The Cleveland Rape Crisis Center: Helping Survivors Thrive

The Cleveland Rape Crisis Center, located on the second floor of 2937 W. 25th Street, has been working overtime to support and protect sexual abuse survivors. Since the start of the new year, the center has seen a 10% increase in the number of people contacting their hotline. 

As a sexual abuse survivor and mental health warrior, I know what it’s like to live with anxiety, depression, and PTSD.  Some days are harder than others, but with lots of hard work, I’ve learned that I am not alone—thanks to my community and team of dedicated professionals. One such professional is Teresa Stafford, the Chief Program Officer of the Cleveland Rape Crisis Center. Stafford explains the vast array of services that the center offers to survivors: 

“We offer a multitude of services for survivors of sexual violence and human trafficking; we also provide support for their family members. These services include our twenty-four-hour hotline, which is managed by trained trauma specialists. Survivors can pick up the phone and call the hotline or reach out via text. We have a younger generation that are more equipped and more comfortable reaching out to us using text or chat options.”

Counseling services are also available for survivors. They are typically given twelve free sessions, but this can vary. According to Stafford, sometimes life events can trigger their clients, in which case they are encouraged to come back to the center and re-engage with their counselors. Healing options include modalities such as art therapy, psychodrama, yoga support groups, cognitive therapy, group therapy, and Eye Movement Desensitization and Reprocessing (EDMR). 

As Stafford explains, “Survivors of sexual violence have an increased possibility of suicide, post-traumatic stress disorder, as well as the use of drugs and alcohol to cope with their trauma. Having additional support and gaining coping skills are so important.” She adds that survivors feel that  they are able to “function and move on because of the skills gained while working with the crisis center.”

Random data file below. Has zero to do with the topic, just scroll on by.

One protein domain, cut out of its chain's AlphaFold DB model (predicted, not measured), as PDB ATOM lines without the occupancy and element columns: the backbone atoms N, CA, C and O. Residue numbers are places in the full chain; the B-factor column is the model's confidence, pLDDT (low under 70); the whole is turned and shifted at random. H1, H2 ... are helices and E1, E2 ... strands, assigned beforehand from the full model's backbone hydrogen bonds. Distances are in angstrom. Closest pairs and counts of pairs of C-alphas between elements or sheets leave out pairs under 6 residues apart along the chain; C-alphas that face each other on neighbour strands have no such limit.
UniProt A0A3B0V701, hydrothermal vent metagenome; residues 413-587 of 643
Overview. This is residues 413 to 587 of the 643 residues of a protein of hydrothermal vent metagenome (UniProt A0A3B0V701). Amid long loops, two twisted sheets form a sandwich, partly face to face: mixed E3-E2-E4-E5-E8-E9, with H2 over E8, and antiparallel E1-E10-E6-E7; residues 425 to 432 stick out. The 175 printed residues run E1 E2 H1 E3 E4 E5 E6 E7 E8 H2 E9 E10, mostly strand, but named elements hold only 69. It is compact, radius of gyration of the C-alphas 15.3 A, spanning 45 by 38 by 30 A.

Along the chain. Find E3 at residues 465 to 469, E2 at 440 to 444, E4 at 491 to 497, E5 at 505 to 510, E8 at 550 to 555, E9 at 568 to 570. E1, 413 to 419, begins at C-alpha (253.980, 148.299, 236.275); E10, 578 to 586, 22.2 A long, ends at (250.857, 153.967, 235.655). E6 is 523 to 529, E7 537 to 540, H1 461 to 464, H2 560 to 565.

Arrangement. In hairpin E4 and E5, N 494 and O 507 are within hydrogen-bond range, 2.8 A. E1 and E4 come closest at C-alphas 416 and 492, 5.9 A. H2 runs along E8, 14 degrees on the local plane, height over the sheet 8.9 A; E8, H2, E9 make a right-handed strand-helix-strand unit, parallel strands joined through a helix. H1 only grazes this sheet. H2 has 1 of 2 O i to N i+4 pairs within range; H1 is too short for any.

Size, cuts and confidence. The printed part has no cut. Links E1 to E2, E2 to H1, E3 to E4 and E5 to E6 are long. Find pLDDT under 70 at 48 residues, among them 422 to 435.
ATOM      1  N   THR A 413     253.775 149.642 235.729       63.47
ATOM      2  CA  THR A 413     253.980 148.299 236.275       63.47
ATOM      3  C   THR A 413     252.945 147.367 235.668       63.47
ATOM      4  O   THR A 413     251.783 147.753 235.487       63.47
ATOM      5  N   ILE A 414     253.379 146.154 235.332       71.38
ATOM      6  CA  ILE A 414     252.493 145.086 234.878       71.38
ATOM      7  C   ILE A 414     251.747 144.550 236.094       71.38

The Cleveland Rape Crisis Center understands that client empowerment must be approached holistically. The organization recently incorporated case management services to help combat the barriers that often prevent clients from receiving care. Case managers assist with food resources and stable housing. “We know that housing is a major factor in some people’s victimization,” Stafford says. Because returning to work or maneuvering life can be challenging for survivors of sexual violence, the center also plans to implement a life coaching element for additional support.

No matter the survivors’ age or when the trauma occurred, The Cleveland Rape Crisis Center is actively prepared to support them any way possible. “A very important part of our process is that when someone walks through the door, we believe them,” Stafford asserts.

As a survivor who has done years of Cognitive Therapy and EMDR Therapy, both offered at The Cleveland Rape Criss Center, I can attest that healing is not easy. But it’s possible.  And it’s worth it.

May is Mental Health Awareness month, a month to remind people that they are not alone. But let’s remember that survivors matter all year long. Survivors can make an appointment or contact the Crisis and Support Hotline here.

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